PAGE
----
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It takes, by Glen Perry’s calculation, roughly $20 to defeat the law of gravity.
It works like this: Grab a flyback transformer out of an old colour TV. Attach two wires to it, and arrange them on either side of a piece of balsa wood.
Then, plug it in. And watch. Twenty thousand volts sizzle through the wires, which crackle like an overhead power line. Suddenly, “the thing starts rising in the air,” Perry says. And nobody knows why.
It’s called a lifter. And for Perry, it is about as perfect a toy as you could imagine. He is a man who likes to build things that disrupt seemingly impregnable systems. With the lifters, it’s gravity that gets defied. In Perry’s professional life, it’s corporate Calgary. He is best known for hatching the idea of building the $4.5-billion (U.S.) Alliance natural gas pipeline from British Columbia and Alberta to Chicago, which broke an effective monopoly that pipeline giant TransCanada held on moving gas in and out of Alberta.
Today, it’s the other pipeline heavyweight that Perry has in his sights: Enbridge, which runs the world’s biggest network of oil pipelines. Perry is attempting to keep crude from filling those lines by building a network of loading sites to deliver crude by train. And it’s not just pipeline companies he’s after. He has the entire oil industry in his sights, with a patented technology that promises to fill highways with cars that don’t burn any crude at all. He’s pretty sure he can put an end to war in the process.
It may sound crazy. But Perry has made a career of undermining the energy establishment. And if he’s right, tomorrow’s energy industry won’t look much like today’s.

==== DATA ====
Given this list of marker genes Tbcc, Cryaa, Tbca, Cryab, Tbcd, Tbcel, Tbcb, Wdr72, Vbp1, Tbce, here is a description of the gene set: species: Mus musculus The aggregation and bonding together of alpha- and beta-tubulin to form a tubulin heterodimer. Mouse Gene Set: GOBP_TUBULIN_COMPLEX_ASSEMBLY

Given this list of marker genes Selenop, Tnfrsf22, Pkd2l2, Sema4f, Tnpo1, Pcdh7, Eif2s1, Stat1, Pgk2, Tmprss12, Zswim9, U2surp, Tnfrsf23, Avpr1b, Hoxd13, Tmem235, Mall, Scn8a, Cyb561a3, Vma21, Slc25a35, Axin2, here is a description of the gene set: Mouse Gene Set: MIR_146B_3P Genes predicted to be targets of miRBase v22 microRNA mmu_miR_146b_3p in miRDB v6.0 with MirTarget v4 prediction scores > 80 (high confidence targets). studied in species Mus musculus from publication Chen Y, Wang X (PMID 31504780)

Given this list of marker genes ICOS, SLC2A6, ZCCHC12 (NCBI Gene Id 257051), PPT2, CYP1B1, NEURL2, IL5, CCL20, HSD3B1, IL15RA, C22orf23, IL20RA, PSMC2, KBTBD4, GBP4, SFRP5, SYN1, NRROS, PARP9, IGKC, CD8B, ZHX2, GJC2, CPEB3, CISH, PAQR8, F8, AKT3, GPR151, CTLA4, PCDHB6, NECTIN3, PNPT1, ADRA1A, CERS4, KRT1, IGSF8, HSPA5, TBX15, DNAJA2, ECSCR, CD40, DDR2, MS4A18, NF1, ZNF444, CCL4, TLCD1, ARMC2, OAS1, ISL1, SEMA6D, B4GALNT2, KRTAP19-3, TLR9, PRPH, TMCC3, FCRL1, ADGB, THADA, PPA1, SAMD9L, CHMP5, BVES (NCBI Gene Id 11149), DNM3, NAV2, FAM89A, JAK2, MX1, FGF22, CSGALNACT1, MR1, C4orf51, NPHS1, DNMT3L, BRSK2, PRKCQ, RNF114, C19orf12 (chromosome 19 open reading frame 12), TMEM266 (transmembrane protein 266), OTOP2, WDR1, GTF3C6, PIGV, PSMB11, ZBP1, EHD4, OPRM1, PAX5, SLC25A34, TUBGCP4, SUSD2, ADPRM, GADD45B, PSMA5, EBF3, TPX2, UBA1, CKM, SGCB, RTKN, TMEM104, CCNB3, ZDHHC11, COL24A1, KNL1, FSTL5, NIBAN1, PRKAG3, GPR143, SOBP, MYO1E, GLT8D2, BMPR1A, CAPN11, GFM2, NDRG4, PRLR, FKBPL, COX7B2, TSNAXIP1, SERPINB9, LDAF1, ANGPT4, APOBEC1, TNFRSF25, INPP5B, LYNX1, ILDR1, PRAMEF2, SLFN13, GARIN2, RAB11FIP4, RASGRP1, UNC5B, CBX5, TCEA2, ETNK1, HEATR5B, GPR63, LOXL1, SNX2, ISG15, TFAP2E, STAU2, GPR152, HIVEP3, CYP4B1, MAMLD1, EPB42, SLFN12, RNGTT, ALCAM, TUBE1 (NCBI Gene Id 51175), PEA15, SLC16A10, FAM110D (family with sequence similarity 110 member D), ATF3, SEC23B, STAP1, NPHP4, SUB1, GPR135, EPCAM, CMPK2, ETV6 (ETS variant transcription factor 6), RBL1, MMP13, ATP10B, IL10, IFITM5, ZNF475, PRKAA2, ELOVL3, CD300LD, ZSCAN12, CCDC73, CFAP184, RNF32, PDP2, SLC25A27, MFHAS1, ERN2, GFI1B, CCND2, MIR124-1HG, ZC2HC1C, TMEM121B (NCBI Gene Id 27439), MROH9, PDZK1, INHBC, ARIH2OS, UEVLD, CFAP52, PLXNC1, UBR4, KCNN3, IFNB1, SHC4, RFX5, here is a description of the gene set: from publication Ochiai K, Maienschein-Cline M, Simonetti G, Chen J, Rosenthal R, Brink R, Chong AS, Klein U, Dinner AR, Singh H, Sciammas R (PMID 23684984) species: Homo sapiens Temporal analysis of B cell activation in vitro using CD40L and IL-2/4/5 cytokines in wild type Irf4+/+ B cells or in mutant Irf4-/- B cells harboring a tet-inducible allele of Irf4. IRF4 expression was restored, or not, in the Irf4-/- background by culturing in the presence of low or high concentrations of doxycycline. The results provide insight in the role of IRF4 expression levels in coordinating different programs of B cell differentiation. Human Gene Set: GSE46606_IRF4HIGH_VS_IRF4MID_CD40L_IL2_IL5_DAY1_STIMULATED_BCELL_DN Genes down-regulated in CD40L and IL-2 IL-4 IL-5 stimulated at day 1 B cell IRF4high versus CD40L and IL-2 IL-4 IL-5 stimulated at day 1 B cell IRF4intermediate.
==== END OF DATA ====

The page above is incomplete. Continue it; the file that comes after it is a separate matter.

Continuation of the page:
Perry is, in the words of those who have worked with him, a “real good thinker,” a “creative outside-the-box, not-following-the-establishment” type. Jay Godfrey, a friend and colleague, says Perry “puts together points on a graph that nobody else sees. At Alliance, everyone kept comparing him to Bill Gates. He was the kind of guy that would come up with ideas, and then drive people to achieve.”
Yet Perry, who is 62, remains an outsider in Calgary. He doesn’t belong to the Petroleum Club. He works out of a small office in a downtown tower, where his daughter counts among his slim roster of employees. Even among the CEOs whose lunch he has tried to eat, Perry and his notions barely come up on the radar; they’re too out of the box.
Perry thinks, for example, that multibillion-dollar plans to export natural gas to Asia are a “fool’s game,” given the likelihood that China will find supplies domestically. He is convinced the best way to get Canadian crude to Asia is not by sending it across B.C.—watching native groups protest Enbridge’s proposed Northern Gateway pipeline “made me almost want to cry”—but to build a railroad to Valdez, Alaska, and load it onto tankers there.
He doesn’t much care what other people think, nor that most of his ideas will never go beyond paper. He has, after all, failed more times than he’s succeeded. “If you had 10 ideas and all 10 of them went ahead, you’re not taking enough risk,” he says. Besides, the two or three big projects that he has helped to build “were $5- and $6-billion. They were paradigm-changing things.”
It is math, more than moxie, that underlies Perry’s willingness to take on just about anybody. If he can crunch the numbers, and they look better than the other guy’s, it doesn’t take faith to call his concept better. It’s just logic. “You have to have an idea you believe in,” he says. “But everything comes down to math in the end. Everything.”
Perry’s first job after university, in 1974, was at Foothills Pipe Lines, where he was the second hire on a project that would foreshadow the rest of his career. Foothills was built with a specific goal: to stick a finger in the eye of Canadian Arctic Gas Pipeline Ltd., a consortium of giant companies including Shell and Exxon that wanted to build a pipeline to bring Alaska natural gas down the Mackenzie River valley. Foothills offered an alternative intended to appeal to aboriginal voices that had stridently opposed the Canadian Arctic route. Although neither pipe was built, only Foothills received regulatory approval.